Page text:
Is There A Doctor On Board?

These are the words we all dread hearing boomed airplane530over a plane tannoy.  It happened to me only last week on a charter flight.  Yes, I wanted to be that person striding confidently to the front like a conquering heroine, reassuring everyone that it was all going to be okay and saving a few lives in the process.  Being able to punctuate well and write 400 words on whether you can be a feminist and still wear mascara is all well and good (the answer is yes, by the way) but we are unlikely to ever hear “Is there a writer on board?  If so, please come immediately to the front of the cabin”.  Quick, someone is in danger of death from an extraneous semicolon.  As far as I know, painful as it is, a misplaced apostrophe never killed anyone.

I sometimes wish I’d trained in something more worthy– and better paid — like pioneering heart surgery. Proofreading and delivering a perfect verbatim transcript in my day job, although we often receive praise and heartfelt thanks, will never shape a young life nor will it make a grown man cry with gratitude and name their child after me, as happens to doctors or midwives.  (I do actually have a child named after me in West Africa in recognition for charity work, but that’s nothing to do with my writing).  But writing chose me, not the other way round.  It is my calling and like many writers, I write because I have to.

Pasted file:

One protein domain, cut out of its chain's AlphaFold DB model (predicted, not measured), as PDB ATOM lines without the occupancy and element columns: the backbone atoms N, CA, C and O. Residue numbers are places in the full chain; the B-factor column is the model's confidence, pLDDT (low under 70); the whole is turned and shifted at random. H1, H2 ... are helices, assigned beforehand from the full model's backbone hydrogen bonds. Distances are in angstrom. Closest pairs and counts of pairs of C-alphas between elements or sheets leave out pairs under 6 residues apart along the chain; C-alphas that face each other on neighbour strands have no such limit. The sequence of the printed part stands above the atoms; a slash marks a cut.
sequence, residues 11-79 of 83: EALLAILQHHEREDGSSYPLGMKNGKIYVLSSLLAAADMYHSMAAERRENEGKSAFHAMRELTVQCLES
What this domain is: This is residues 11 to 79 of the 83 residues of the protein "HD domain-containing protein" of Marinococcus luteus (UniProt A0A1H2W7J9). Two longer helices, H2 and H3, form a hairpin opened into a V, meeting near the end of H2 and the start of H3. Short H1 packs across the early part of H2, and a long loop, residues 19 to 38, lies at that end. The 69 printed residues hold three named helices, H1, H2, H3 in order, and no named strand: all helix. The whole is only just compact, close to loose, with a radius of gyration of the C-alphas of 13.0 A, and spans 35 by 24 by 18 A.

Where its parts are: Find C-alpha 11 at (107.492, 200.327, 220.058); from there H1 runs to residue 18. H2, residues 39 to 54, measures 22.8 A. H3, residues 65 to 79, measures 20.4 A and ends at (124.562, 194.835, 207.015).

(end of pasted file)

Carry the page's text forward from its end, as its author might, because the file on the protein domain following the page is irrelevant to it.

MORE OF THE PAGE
It doesn’t help that my cousin is a very highly regarded orthopaedic surgeon.  I’ve seen him mentioned in the press by grateful patients: to them, he is a god who helped them walk again.

So why didn’t I go for a career in medicine?  Well, firstly, I’m squeamish and have emetophobia, which also ruled out a fledgling career as an air hostess. Secondly, I wanted to join the Army before I was told, aged 22, that I could only sign up as a secretary, not the Intelligence Officer I was hoping to be. My next choice of career was journalism. I skirted around the medical profession as a St John Ambulance cadet for years, a medical secretary and then a transcriber on The Shipman Inquiry.  I even dated a doctor once.  I never really got my hands dirty though unless you count three seasons as a holiday rep mopping up countless accidents and fights, usually alcohol related, which I think is what triggered the emetophobia …

So until the day when my writing can dramatically save a life, I’ll be plodding on unnoticed and unglorified.  But on the flip side it’s not likely to kill anyone either …

 

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